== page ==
Thanks for the link Jeff. Overall this Tomme went very smooth and behaved very predictably (just as Pav's recipe described). I've put a lot of time into researching cheesmaking on this site. I was able to avoid many pitfalls that snared me and others in the past. I also realized the importance of having the right equipment and quality milk, and man did it make a difference. I don't want to say it was easy, but so far everything has worked out how I thought it should - I felt comfortable through the entire process, and had a good understanding of WHAT was happening and WHY it was happening. Again, it's all thanks to everyone who contributes to the forum that allowed me to stand on the shoulders of experience. I can't wait to make another one!
-Chris

Offline JimSteel

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Re: Tomme # 1
« Reply #8 on: February 22, 2013, 05:16:19 PM »
Agh, another person showing off their raw milk! I'm so jealous.  You know it's the only issue I have ever had being a Canadian citizen :)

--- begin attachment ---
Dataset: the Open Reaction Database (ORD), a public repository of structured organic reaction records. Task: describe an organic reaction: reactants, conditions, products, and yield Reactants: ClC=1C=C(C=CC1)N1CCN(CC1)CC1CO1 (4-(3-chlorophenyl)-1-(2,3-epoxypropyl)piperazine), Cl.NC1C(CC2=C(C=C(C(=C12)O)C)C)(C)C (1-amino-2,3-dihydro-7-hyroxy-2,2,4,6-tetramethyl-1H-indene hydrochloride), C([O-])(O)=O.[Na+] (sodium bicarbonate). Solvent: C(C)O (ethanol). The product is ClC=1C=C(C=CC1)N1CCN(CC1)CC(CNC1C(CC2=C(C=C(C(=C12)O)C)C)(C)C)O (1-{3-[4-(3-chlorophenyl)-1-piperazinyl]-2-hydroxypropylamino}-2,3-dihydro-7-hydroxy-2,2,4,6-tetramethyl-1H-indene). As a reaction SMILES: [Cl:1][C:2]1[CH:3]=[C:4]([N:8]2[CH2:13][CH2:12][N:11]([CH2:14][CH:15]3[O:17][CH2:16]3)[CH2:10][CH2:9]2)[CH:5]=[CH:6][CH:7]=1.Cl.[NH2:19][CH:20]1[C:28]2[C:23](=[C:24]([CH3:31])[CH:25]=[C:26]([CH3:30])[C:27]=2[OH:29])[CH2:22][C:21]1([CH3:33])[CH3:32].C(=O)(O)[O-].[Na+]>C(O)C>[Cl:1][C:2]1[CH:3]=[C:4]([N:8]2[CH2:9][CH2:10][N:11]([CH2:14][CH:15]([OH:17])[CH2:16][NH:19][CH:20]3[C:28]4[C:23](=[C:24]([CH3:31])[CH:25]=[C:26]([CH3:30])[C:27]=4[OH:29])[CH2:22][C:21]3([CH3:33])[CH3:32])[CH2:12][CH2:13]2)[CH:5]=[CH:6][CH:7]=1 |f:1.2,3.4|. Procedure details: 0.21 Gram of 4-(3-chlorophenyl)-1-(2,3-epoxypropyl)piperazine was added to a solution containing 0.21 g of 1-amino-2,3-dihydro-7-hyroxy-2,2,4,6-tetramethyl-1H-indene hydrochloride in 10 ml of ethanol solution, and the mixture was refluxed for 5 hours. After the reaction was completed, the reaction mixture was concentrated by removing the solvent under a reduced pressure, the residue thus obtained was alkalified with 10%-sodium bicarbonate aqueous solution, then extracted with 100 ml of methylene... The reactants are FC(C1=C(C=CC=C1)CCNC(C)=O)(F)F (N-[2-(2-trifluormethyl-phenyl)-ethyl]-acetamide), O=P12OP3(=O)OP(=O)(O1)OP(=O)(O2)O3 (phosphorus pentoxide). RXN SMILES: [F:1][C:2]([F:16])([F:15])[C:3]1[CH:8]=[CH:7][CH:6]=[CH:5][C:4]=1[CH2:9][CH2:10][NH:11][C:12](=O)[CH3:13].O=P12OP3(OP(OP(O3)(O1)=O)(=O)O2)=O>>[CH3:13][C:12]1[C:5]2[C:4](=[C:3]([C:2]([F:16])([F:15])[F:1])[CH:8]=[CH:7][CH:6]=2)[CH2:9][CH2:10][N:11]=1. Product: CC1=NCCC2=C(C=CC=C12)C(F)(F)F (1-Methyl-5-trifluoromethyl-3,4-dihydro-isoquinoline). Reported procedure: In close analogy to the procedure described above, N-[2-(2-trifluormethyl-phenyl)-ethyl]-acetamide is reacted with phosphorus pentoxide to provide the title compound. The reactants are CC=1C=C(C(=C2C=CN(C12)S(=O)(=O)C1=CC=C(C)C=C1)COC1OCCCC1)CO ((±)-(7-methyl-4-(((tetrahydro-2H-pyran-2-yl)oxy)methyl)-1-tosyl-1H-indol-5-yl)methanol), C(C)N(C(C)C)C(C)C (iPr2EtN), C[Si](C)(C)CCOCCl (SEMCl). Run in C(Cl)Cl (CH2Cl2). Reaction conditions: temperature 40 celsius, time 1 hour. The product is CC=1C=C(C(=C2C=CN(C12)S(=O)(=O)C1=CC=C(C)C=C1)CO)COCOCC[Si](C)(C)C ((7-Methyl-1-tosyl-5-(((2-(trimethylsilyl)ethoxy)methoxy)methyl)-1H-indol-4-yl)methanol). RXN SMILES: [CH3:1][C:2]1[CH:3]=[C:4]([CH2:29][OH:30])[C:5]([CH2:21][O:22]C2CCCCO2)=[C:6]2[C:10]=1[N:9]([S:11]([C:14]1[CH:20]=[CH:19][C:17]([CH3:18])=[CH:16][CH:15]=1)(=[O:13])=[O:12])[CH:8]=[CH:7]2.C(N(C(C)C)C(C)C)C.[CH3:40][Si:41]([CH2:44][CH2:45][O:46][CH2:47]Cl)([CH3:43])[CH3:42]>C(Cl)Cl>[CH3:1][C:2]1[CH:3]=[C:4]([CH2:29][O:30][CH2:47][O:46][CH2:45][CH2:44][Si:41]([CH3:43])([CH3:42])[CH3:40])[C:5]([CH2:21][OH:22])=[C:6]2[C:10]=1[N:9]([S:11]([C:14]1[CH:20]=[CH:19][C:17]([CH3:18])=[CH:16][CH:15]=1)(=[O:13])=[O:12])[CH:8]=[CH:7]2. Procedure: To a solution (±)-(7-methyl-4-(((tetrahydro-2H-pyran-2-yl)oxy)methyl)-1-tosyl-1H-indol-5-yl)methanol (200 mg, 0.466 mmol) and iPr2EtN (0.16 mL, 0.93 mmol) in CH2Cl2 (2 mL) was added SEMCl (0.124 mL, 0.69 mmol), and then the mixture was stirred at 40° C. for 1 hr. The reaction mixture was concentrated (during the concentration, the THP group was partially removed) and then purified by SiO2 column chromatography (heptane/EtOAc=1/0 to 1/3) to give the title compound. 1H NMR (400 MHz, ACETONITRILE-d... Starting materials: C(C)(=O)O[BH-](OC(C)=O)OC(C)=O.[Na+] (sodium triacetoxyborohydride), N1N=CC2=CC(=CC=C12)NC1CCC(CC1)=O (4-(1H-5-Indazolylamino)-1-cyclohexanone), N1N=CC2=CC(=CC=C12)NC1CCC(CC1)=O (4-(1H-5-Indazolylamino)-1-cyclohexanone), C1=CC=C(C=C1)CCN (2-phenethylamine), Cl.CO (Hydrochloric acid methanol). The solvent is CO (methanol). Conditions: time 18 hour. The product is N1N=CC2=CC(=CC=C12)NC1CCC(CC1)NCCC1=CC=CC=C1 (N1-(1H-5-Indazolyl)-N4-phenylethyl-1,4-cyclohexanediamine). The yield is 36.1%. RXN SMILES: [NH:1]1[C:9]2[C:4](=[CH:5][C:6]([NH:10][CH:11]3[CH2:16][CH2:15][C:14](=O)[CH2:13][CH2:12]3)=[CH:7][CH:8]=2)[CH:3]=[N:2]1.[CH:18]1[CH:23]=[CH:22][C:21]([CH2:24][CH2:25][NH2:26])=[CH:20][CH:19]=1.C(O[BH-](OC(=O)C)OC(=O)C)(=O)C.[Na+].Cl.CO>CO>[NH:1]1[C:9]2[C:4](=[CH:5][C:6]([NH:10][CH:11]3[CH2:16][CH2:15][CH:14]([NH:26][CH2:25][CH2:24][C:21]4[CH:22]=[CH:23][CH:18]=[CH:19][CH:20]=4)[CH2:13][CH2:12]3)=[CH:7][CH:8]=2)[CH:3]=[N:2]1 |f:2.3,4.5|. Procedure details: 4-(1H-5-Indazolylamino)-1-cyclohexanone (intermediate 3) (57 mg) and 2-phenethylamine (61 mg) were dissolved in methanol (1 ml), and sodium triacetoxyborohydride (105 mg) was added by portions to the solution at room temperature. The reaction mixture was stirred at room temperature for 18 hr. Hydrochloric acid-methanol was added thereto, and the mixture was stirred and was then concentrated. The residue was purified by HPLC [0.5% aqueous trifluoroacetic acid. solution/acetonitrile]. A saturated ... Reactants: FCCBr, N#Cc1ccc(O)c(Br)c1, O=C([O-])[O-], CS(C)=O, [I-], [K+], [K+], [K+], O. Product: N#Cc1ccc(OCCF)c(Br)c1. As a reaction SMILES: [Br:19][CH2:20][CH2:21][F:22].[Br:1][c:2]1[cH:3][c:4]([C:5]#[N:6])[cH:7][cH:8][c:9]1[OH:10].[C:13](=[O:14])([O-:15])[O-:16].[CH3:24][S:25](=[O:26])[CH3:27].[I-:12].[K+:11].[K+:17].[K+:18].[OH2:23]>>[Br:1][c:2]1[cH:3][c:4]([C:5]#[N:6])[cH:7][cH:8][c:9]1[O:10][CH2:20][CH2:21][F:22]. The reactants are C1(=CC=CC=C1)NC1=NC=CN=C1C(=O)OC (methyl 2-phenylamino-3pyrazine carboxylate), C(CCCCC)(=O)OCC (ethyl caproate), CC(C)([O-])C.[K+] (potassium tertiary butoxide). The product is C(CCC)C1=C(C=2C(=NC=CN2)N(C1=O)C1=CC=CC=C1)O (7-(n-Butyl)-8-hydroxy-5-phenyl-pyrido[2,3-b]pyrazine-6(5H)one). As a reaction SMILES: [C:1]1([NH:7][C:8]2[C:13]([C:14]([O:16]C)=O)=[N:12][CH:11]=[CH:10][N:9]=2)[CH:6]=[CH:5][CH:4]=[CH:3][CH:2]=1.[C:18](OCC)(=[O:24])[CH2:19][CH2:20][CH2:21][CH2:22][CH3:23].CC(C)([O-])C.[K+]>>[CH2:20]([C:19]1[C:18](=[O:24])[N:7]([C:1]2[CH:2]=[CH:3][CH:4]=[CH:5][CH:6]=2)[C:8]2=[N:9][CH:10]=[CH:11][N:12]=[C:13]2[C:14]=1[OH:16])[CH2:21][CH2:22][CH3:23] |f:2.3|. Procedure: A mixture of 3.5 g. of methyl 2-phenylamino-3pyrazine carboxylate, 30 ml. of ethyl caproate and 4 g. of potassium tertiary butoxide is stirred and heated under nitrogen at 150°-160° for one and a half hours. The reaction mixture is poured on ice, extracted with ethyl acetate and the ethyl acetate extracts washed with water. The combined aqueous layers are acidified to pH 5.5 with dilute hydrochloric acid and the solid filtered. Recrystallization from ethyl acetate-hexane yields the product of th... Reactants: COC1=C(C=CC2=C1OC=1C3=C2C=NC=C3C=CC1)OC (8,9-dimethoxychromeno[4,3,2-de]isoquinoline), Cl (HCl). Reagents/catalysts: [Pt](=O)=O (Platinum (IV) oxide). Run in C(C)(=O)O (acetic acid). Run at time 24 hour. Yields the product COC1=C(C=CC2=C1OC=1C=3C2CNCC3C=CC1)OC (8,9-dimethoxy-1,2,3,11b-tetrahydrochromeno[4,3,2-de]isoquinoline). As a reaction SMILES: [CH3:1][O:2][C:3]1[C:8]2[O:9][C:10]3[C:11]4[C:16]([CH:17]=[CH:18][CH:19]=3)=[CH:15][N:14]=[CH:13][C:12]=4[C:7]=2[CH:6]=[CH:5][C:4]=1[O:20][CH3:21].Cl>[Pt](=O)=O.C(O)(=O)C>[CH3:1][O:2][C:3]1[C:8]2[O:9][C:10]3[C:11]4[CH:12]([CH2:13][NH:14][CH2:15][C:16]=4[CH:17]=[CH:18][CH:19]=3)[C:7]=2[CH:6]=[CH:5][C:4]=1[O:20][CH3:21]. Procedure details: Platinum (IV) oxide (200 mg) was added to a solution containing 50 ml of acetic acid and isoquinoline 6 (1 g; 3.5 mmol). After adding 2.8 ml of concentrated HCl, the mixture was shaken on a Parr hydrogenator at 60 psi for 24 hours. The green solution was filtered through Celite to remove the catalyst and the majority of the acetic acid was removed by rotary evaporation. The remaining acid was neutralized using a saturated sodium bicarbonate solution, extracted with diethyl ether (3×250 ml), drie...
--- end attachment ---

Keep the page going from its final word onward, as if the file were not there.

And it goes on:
Good to see you are back in business, I'm very new my self.  Just a few months into cheese making.  It's a great feeling when things work out.  I remember when I was starting I would read through recipes and think "geez, how can anybody have time for this?  All these weird steps... so confusing"  Now it all seems so much simpler.  That entire paragraph just means it's time to put the rennet in.

It's great to see another person passionate about cheese.  Keep it up.

Offline Boofer

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Re: Tomme # 1
« Reply #9 on: February 22, 2013, 07:42:22 PM »
Alright...nubbins!!! ;D

Welcome to the forum, Chris. The Tomme style is one of my favorites. Very forgiving and very adaptable.